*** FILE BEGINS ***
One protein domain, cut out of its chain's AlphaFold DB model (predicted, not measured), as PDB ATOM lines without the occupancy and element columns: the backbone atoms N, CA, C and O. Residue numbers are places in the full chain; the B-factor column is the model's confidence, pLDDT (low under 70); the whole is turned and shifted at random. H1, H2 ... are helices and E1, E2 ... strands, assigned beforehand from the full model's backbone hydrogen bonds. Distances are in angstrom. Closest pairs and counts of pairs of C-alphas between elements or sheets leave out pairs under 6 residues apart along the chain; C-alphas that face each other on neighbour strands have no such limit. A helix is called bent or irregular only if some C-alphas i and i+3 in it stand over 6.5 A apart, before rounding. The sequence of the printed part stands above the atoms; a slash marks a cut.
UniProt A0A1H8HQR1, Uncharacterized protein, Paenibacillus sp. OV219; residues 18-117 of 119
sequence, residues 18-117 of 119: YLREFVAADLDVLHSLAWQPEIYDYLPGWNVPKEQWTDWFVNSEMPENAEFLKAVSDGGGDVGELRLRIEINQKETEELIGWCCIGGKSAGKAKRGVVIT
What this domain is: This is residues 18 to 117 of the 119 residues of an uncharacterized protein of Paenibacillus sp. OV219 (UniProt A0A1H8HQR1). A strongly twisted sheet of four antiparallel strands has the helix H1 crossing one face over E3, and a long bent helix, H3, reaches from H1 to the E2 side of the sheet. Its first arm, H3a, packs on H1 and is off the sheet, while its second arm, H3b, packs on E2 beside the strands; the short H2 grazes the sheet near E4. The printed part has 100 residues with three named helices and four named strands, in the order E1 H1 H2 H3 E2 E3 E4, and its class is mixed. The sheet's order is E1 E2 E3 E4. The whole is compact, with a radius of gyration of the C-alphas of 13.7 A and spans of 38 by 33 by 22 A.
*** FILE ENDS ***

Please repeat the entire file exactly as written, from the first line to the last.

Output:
One protein domain, cut out of its chain's AlphaFold DB model (predicted, not measured), as PDB ATOM lines without the occupancy and element columns: the backbone atoms N, CA, C and O. Residue numbers are places in the full chain; the B-factor column is the model's confidence, pLDDT (low under 70); the whole is turned and shifted at random. H1, H2 ... are helices and E1, E2 ... strands, assigned beforehand from the full model's backbone hydrogen bonds. Distances are in angstrom. Closest pairs and counts of pairs of C-alphas between elements or sheets leave out pairs under 6 residues apart along the chain; C-alphas that face each other on neighbour strands have no such limit. A helix is called bent or irregular only if some C-alphas i and i+3 in it stand over 6.5 A apart, before rounding. The sequence of the printed part stands above the atoms; a slash marks a cut.
UniProt A0A1H8HQR1, Uncharacterized protein, Paenibacillus sp. OV219; residues 18-117 of 119
sequence, residues 18-117 of 119: YLREFVAADLDVLHSLAWQPEIYDYLPGWNVPKEQWTDWFVNSEMPENAEFLKAVSDGGGDVGELRLRIEINQKETEELIGWCCIGGKSAGKAKRGVVIT
What this domain is: This is residues 18 to 117 of the 119 residues of an uncharacterized protein of Paenibacillus sp. OV219 (UniProt A0A1H8HQR1). A strongly twisted sheet of four antiparallel strands has the helix H1 crossing one face over E3, and a long bent helix, H3, reaches from H1 to the E2 side of the sheet. Its first arm, H3a, packs on H1 and is off the sheet, while its second arm, H3b, packs on E2 beside the strands; the short H2 grazes the sheet near E4. The printed part has 100 residues with three named helices and four named strands, in the order E1 H1 H2 H3 E2 E3 E4, and its class is mixed. The sheet's order is E1 E2 E3 E4. The whole is compact, with a radius of gyration of the C-alphas of 13.7 A and spans of 38 by 33 by 22 A.